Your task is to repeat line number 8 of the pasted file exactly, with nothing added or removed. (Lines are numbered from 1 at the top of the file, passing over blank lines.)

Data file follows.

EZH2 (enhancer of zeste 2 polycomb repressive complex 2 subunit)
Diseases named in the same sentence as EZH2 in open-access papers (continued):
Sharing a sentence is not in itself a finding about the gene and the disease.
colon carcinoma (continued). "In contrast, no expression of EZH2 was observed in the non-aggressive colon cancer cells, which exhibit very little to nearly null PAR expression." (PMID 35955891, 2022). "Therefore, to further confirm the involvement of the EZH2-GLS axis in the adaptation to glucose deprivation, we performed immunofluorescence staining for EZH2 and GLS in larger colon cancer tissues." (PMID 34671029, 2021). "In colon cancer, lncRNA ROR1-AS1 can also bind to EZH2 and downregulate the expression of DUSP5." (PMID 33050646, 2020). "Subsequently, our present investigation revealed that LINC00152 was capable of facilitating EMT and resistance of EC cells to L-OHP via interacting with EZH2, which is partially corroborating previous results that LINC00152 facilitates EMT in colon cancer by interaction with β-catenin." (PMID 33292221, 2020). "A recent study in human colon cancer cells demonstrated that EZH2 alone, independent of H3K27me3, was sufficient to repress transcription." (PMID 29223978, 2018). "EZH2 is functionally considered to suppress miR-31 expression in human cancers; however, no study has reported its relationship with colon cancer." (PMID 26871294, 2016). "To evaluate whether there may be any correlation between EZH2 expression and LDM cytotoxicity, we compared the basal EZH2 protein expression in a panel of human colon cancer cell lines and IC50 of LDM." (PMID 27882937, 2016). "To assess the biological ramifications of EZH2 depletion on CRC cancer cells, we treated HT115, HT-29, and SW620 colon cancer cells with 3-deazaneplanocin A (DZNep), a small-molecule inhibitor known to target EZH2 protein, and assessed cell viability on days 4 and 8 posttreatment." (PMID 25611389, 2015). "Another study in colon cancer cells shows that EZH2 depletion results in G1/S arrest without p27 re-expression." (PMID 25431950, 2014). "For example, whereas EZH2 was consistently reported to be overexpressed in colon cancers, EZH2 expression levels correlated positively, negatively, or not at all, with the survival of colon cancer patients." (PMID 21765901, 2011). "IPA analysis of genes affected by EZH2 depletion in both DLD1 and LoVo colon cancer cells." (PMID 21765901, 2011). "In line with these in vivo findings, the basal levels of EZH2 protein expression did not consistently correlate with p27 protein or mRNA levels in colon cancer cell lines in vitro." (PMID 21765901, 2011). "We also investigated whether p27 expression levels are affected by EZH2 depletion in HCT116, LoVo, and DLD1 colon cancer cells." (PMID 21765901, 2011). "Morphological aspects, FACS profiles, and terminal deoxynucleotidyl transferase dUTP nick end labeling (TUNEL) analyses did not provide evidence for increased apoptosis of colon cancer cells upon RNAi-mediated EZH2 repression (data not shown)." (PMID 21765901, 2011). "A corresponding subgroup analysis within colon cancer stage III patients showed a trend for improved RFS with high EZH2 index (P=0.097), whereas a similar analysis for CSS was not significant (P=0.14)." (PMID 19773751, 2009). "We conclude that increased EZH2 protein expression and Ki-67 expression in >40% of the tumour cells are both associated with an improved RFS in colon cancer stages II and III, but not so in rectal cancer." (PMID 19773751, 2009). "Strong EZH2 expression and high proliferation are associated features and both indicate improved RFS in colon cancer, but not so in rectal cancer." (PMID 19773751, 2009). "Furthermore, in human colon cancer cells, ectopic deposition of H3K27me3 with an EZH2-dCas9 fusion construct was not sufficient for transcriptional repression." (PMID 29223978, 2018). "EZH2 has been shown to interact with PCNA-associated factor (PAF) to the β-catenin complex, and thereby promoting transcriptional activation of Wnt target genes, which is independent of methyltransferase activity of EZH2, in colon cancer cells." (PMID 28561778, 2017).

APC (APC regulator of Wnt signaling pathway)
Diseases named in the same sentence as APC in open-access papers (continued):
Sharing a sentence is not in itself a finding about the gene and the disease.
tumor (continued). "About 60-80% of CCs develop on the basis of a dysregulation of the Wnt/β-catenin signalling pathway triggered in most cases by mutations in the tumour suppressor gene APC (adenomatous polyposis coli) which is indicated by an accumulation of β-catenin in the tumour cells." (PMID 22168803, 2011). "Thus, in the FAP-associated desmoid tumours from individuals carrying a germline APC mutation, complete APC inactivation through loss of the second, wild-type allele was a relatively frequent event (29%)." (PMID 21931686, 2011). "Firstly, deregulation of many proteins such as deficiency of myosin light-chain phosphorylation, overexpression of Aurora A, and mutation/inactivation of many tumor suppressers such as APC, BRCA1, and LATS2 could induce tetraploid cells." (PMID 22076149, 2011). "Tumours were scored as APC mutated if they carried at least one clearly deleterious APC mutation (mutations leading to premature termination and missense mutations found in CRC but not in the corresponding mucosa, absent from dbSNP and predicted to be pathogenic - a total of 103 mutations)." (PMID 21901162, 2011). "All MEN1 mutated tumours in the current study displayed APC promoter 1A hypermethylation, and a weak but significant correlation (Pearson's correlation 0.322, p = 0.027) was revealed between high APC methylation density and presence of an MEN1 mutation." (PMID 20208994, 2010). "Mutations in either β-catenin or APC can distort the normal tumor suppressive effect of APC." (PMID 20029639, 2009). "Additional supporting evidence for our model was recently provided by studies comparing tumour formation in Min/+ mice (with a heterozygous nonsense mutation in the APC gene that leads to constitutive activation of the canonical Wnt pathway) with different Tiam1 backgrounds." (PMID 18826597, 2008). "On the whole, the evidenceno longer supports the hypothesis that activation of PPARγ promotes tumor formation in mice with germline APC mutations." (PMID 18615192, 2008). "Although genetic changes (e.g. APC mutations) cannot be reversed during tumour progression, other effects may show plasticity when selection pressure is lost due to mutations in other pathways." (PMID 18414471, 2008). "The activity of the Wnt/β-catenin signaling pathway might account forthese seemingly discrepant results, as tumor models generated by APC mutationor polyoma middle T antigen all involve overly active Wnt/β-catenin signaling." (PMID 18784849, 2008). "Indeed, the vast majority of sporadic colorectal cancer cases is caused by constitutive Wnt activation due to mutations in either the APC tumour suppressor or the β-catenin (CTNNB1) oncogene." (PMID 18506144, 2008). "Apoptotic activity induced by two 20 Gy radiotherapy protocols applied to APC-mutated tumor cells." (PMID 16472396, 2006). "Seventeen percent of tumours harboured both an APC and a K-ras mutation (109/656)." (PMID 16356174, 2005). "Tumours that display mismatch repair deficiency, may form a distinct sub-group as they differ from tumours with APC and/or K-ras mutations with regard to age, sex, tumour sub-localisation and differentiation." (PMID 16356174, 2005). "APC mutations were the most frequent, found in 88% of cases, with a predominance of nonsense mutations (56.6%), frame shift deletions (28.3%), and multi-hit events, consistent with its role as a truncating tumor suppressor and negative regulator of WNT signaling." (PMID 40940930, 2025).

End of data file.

tumor (continued). "About 60-80% of CCs develop on the basis of a dysregulation of the Wnt/β-catenin signalling pathway triggered in most cases by mutations in the tumour suppressor gene APC (adenomatous polyposis coli) which is indicated by an accumulation of β-catenin in the tumour cells." (PMID 22168803, 2011). "Thus, in the FAP-associated desmoid tumours from individuals carrying a germline APC mutation, complete APC inactivation through loss of the second, wild-type allele was a relatively frequent event (29%)." (PMID 21931686, 2011). "Firstly, deregulation of many proteins such as deficiency of myosin light-chain phosphorylation, overexpression of Aurora A, and mutation/inactivation of many tumor suppressers such as APC, BRCA1, and LATS2 could induce tetraploid cells." (PMID 22076149, 2011). "Tumours were scored as APC mutated if they carried at least one clearly deleterious APC mutation (mutations leading to premature termination and missense mutations found in CRC but not in the corresponding mucosa, absent from dbSNP and predicted to be pathogenic - a total of 103 mutations)." (PMID 21901162, 2011). "All MEN1 mutated tumours in the current study displayed APC promoter 1A hypermethylation, and a weak but significant correlation (Pearson's correlation 0.322, p = 0.027) was revealed between high APC methylation density and presence of an MEN1 mutation." (PMID 20208994, 2010). "Mutations in either β-catenin or APC can distort the normal tumor suppressive effect of APC." (PMID 20029639, 2009). "Additional supporting evidence for our model was recently provided by studies comparing tumour formation in Min/+ mice (with a heterozygous nonsense mutation in the APC gene that leads to constitutive activation of the canonical Wnt pathway) with different Tiam1 backgrounds." (PMID 18826597, 2008). "On the whole, the evidenceno longer supports the hypothesis that activation of PPARγ promotes tumor formation in mice with germline APC mutations." (PMID 18615192, 2008). "Although genetic changes (e.g. APC mutations) cannot be reversed during tumour progression, other effects may show plasticity when selection pressure is lost due to mutations in other pathways." (PMID 18414471, 2008). "The activity of the Wnt/β-catenin signaling pathway might account forthese seemingly discrepant results, as tumor models generated by APC mutationor polyoma middle T antigen all involve overly active Wnt/β-catenin signaling." (PMID 18784849, 2008). "Indeed, the vast majority of sporadic colorectal cancer cases is caused by constitutive Wnt activation due to mutations in either the APC tumour suppressor or the β-catenin (CTNNB1) oncogene." (PMID 18506144, 2008). "Apoptotic activity induced by two 20 Gy radiotherapy protocols applied to APC-mutated tumor cells." (PMID 16472396, 2006). "Seventeen percent of tumours harboured both an APC and a K-ras mutation (109/656)." (PMID 16356174, 2005). "Tumours that display mismatch repair deficiency, may form a distinct sub-group as they differ from tumours with APC and/or K-ras mutations with regard to age, sex, tumour sub-localisation and differentiation." (PMID 16356174, 2005). "APC mutations were the most frequent, found in 88% of cases, with a predominance of nonsense mutations (56.6%), frame shift deletions (28.3%), and multi-hit events, consistent with its role as a truncating tumor suppressor and negative regulator of WNT signaling." (PMID 40940930, 2025).